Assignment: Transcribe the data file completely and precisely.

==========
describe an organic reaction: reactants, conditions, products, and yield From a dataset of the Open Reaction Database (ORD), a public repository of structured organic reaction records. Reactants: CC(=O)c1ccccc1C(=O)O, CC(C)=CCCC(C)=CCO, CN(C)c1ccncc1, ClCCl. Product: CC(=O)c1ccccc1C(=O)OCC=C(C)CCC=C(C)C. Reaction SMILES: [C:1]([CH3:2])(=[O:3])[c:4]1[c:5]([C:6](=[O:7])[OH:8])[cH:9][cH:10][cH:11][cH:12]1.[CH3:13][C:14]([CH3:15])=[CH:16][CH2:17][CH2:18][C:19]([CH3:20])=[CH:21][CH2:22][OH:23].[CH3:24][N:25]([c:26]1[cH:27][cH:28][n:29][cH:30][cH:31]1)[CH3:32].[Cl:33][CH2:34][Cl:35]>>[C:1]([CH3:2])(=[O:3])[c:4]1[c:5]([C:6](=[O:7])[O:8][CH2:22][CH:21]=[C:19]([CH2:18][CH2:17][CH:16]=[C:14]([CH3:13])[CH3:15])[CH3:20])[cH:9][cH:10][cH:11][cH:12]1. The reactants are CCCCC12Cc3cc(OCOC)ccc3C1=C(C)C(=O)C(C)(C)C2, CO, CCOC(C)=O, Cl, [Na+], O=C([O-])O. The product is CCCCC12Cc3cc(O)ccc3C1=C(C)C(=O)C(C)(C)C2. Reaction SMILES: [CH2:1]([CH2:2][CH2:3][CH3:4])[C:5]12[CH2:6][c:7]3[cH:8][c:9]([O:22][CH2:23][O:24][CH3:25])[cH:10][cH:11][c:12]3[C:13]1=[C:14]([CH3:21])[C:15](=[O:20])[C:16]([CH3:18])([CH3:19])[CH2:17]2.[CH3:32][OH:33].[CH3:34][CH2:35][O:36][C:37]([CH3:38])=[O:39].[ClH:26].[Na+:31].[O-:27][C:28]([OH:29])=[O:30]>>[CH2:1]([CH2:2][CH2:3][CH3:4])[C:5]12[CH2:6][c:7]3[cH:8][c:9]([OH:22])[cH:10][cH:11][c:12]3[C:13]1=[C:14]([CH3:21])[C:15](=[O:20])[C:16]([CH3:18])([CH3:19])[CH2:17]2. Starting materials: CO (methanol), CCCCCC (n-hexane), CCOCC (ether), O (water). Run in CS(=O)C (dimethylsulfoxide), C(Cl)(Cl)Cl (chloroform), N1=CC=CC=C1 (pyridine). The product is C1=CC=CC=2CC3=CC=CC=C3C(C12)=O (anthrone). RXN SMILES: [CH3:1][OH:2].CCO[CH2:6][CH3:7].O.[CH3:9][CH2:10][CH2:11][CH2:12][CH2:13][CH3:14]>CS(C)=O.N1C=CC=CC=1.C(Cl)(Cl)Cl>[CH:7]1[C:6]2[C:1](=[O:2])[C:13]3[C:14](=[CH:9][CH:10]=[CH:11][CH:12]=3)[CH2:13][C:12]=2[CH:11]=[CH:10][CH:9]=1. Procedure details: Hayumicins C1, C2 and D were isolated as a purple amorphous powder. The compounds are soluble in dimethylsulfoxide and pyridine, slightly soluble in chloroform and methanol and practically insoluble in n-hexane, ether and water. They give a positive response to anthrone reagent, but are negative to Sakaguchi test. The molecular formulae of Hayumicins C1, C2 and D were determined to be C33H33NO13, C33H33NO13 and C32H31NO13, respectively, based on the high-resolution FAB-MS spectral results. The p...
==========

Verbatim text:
describe an organic reaction: reactants, conditions, products, and yield From a dataset of the Open Reaction Database (ORD), a public repository of structured organic reaction records. Reactants: CC(=O)c1ccccc1C(=O)O, CC(C)=CCCC(C)=CCO, CN(C)c1ccncc1, ClCCl. Product: CC(=O)c1ccccc1C(=O)OCC=C(C)CCC=C(C)C. Reaction SMILES: [C:1]([CH3:2])(=[O:3])[c:4]1[c:5]([C:6](=[O:7])[OH:8])[cH:9][cH:10][cH:11][cH:12]1.[CH3:13][C:14]([CH3:15])=[CH:16][CH2:17][CH2:18][C:19]([CH3:20])=[CH:21][CH2:22][OH:23].[CH3:24][N:25]([c:26]1[cH:27][cH:28][n:29][cH:30][cH:31]1)[CH3:32].[Cl:33][CH2:34][Cl:35]>>[C:1]([CH3:2])(=[O:3])[c:4]1[c:5]([C:6](=[O:7])[O:8][CH2:22][CH:21]=[C:19]([CH2:18][CH2:17][CH:16]=[C:14]([CH3:13])[CH3:15])[CH3:20])[cH:9][cH:10][cH:11][cH:12]1. The reactants are CCCCC12Cc3cc(OCOC)ccc3C1=C(C)C(=O)C(C)(C)C2, CO, CCOC(C)=O, Cl, [Na+], O=C([O-])O. The product is CCCCC12Cc3cc(O)ccc3C1=C(C)C(=O)C(C)(C)C2. Reaction SMILES: [CH2:1]([CH2:2][CH2:3][CH3:4])[C:5]12[CH2:6][c:7]3[cH:8][c:9]([O:22][CH2:23][O:24][CH3:25])[cH:10][cH:11][c:12]3[C:13]1=[C:14]([CH3:21])[C:15](=[O:20])[C:16]([CH3:18])([CH3:19])[CH2:17]2.[CH3:32][OH:33].[CH3:34][CH2:35][O:36][C:37]([CH3:38])=[O:39].[ClH:26].[Na+:31].[O-:27][C:28]([OH:29])=[O:30]>>[CH2:1]([CH2:2][CH2:3][CH3:4])[C:5]12[CH2:6][c:7]3[cH:8][c:9]([OH:22])[cH:10][cH:11][c:12]3[C:13]1=[C:14]([CH3:21])[C:15](=[O:20])[C:16]([CH3:18])([CH3:19])[CH2:17]2. Starting materials: CO (methanol), CCCCCC (n-hexane), CCOCC (ether), O (water). Run in CS(=O)C (dimethylsulfoxide), C(Cl)(Cl)Cl (chloroform), N1=CC=CC=C1 (pyridine). The product is C1=CC=CC=2CC3=CC=CC=C3C(C12)=O (anthrone). RXN SMILES: [CH3:1][OH:2].CCO[CH2:6][CH3:7].O.[CH3:9][CH2:10][CH2:11][CH2:12][CH2:13][CH3:14]>CS(C)=O.N1C=CC=CC=1.C(Cl)(Cl)Cl>[CH:7]1[C:6]2[C:1](=[O:2])[C:13]3[C:14](=[CH:9][CH:10]=[CH:11][CH:12]=3)[CH2:13][C:12]=2[CH:11]=[CH:10][CH:9]=1. Procedure details: Hayumicins C1, C2 and D were isolated as a purple amorphous powder. The compounds are soluble in dimethylsulfoxide and pyridine, slightly soluble in chloroform and methanol and practically insoluble in n-hexane, ether and water. They give a positive response to anthrone reagent, but are negative to Sakaguchi test. The molecular formulae of Hayumicins C1, C2 and D were determined to be C33H33NO13, C33H33NO13 and C32H31NO13, respectively, based on the high-resolution FAB-MS spectral results. The p...